Engraving of a flute player by Cornelis Bloemaert after a painting by Dirck van Baburen


Engraving on handmade paper from 1625 of a Flute Player, by Cornelis Bloemaert after a painting by Dirck van Baburen. The image is 16 x 11 cm, the print is sold in a large passe partout. The print is in good condition.

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Dirck Jaspersz. van Baburen (c. 1595 – 21 February 1624) was a Dutch painter and one of the Utrecht Caravaggisti.
Dirck van Baburen was probably born in Wijk bij Duurstede, but his family moved to Utrecht when he was still young. He was also known as Teodoer van Baburen and Theodor Baburen. The earliest reference to the artist is in the 1611 records of the Utrecht Guild of St. Luke as a pupil of Paulus Moreelse. Sometime between 1612 and 1615 he travelled to Rome. There, he collaborated with fellow countryman David de Haen and befriended the close follower of Caravaggio, Bartolomeo Manfredi. Baburen also came to the attention of the art collectors and patrons Vincenzo Giustiniani and cardinal Scipione Borghese, and possibly under their influence he received the commission to paint the altarpiece of the Entombment for the chapel of the Pietà in San Pietro in Montorio around 1617.[2] Baburen was one of the earliest artists to belong to the group of Dutch-speaking artists active in Rome in the seventeenth-century known as the “Bentvueghels” (“Birds of a Feather”);[his nickname was “Biervlieg” (“Beer Fly”, or one who drinks a lot). In late 1620 Baburen returned to Utrecht, where he began painting genre scenes. Until his death in 1624 the painter, along with Hendrick ter Brugghen and Gerard van Honthorst, helped establish the stylistic and thematic innovations now known as the Utrecht School of Caravaggisti. He was buried on 28 February 1624 in the Buurkerk, a medieval church which now houses the Museum Speelklok. Around 1629, Constantijn Huygens noted Baburen as one of the important Dutch painters active in the early decades of the seventeenth century. Dirck van Baburen’s career was short, and only a few of his paintings are known today. He mostly painted religious subjects in Rome, including the San Pietro in Montorio Entombment that is indebted to Caravaggio’s version of the same subject in the Vatican Museums. Baburen also painted a Capture of Christ (Borghese Gallery) for Scipione Borghese and Christ Washing the Feet of the Apostles (Gemäldegalerie, Berlin) for Vincenzo Giustiniani. The Utrecht works made between 1621 as 1624, the final years of Baburen’s career, merged the visual characteristics learnt from Caravaggio and Manfredi into genre, mythological and history painting. Prometheus Being Chained by Vulcan (Rijksmuseum, Amsterdam), for example, adapts Caravaggio’s upside-down figure of St. Paul from the Conversion of St. Paul (Santa Maria del Popolo, Rome) for the position of the fallen Prometheus, who was punished for stealing fire from the gods and giving it to mortals.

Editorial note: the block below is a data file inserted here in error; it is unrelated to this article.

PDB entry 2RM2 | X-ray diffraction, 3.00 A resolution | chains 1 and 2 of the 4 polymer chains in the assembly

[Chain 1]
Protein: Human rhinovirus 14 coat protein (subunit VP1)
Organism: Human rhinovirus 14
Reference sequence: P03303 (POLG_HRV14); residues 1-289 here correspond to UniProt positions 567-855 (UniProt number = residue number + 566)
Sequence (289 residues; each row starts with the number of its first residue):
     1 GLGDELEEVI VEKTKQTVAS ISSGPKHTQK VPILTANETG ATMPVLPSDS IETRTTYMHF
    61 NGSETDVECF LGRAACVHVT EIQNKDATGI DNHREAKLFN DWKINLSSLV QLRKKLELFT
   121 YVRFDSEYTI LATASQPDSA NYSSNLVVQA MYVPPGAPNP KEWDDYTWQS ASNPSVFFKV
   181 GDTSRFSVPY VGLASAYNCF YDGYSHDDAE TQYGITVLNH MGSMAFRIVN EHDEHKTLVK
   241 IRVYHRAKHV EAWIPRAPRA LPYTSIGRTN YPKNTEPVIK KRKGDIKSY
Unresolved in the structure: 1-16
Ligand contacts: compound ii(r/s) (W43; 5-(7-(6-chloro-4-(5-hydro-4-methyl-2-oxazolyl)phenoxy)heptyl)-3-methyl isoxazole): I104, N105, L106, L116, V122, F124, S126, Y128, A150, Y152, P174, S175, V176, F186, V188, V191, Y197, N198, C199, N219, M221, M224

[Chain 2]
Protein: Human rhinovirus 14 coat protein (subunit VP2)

He was among the first artists to popularize genre subjects such as musicians and cardplayers. One of his best-known works is The Procuress (Museum of Fine Arts, Boston). It depicts a man offering a coin for the services of a lute-playing prostitute while an old woman, the lady’s procuress, inspects his money. This painting (or a copy) was owned by Johannes Vermeer’s mother-in-law and appears in two of that artist’s works, The Concert (stolen from the Isabella Stewart Gardner Museum, Boston) and Woman Seated at a Virginal (National Gallery, London). Han van Meegeren forged a copy of this work which he may have intended to use as a prop in his forgeries of Vermeer.

Cornelis Abrahamsz. Bloemaert II (Utrecht, c. 1603 - Rome, 28 September 1692) was a Dutch painter and engraver during the Golden Age who acquired fame in particular through his reproduction prints. He is the grandson of architect Cornelis Bloemaert I (ca. 1540-1593). He was born the second son of his father Abraham Bloemaert and studied with his father, his brothers Hendrick and Adriaen and his father's student, Gerard van Honthorst. Although he originally learned the art of painting, he mainly focused on printing technique, which he learned from Crispijn de Passe the Elder (I). In 1630 he went to Paris, where, among other things, he made engravings for Michel de Marolles' Temple des Muses. In 1633 he left for Rome. His work can be recognized by the richness of the colors and the softness of the transitions between them. Among his students are Michel Natalis and Gilles Rousselet. Some of his better known engravings are Annibale Carracci's The Holy Family, Pietro da Cortona's Adoration of the Shepherds and Rubens' Meleager. According to Houbraken, he traveled to Rome to make prints of many Italian paintings. He was so successful in this that he stayed there until the word came that his father wanted to see him one more time before he died. However, he postponed his return for so long that his father died and he stayed in Rome until he himself died there. He was a member of the Bentvueghels with the bent name "Winter".